By Samantha Gebert
Patrick Henry College
Conquering the “Debate Stigma:” Debaters look forward to a new semester
Nathanael Yellis, Debate Coach
Freshmen make up about one-third of the team this semester, many of whom attended PHC’s debate camps or debated in National Christian Forensics and Communication Association (NCFCA). This year, they and the rest of the team will benefit from a new league, the National Forensics Association (NFA), which the College has joined to accommodate the growth in membership. Senior Isaiah McPeak serves as head coach. Under him, senior Kawika Vellalos coaches parliamentary debate; Nathanael Yellis, senior, coaches the National Educational Debate Association (NEDA) league; and sophomore Kyndra Jamison coaches the new NFA league.
Debate meetings are a lot of fun this year, Rachel Blum, who speaks in two debate leagues and in moot court, said. Each meeting, students gather for a short, “Yellis-style” presentation, which communicates clear expectations and guidelines, tailored to accommodate the attention span of even an eight-year-old. The team then splits into break-out groups led by experienced debaters. These groups involve a lot of individual interaction, and debaters can more easily brainstorm, practice, and come up with arguments together.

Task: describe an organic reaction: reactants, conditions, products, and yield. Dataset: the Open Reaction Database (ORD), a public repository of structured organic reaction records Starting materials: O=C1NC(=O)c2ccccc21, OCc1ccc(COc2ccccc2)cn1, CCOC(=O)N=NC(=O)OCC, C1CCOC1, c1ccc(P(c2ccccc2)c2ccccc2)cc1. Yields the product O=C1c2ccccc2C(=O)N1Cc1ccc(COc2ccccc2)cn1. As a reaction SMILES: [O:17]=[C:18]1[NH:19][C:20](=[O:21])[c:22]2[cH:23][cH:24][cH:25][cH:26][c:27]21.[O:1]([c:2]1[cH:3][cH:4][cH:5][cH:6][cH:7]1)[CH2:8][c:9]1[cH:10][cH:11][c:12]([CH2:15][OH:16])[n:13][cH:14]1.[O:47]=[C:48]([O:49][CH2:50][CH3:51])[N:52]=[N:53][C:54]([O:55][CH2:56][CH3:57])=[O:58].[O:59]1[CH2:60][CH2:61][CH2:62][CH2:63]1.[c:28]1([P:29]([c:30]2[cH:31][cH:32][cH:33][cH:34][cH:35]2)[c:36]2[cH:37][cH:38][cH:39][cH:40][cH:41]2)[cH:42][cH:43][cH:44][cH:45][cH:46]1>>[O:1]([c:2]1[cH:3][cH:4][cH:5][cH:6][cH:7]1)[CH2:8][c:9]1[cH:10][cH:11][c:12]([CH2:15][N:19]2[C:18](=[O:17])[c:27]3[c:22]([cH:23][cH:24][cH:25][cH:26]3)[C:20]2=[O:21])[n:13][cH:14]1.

“The new structure has vastly improved the effectiveness and fun factor of meetings,” Blum said. “Debate’s very organized now, whereas before it was more of a floating institution passing from leader to leader.”
However, the new influx of debaters makes it necessary for PHC to join a new debate league, the NFA. Spearheaded by Jamison, participation in this bigger league will give PHC more credibility in the debate world, though winning will be more difficult. Because the league is more intense, breaking into out-rounds will be an accomplishment.
Another way the debate team has been coping with the new arrivals was the new intramural tournament in late September. Not only did the tournament help weed out which of the 60 people could go to a 12-team tournament, but it “was an attempt to bring debate to campus in a non-confrontational, non-scary way,” Blum said. The tournament was similar to parliamentary debate, with the topics—campus-related, or involving prominent current events—released 20 minutes prior to each round.
Blum said she has huge expectations for this semester, and, with the continuing improvements to and evolution of the team, the future of debate looks promising.
“Still,” Blum commented, “I think the important thing here at PHC is that academics remain the main focus for students, and extracurriculars are truly extra.”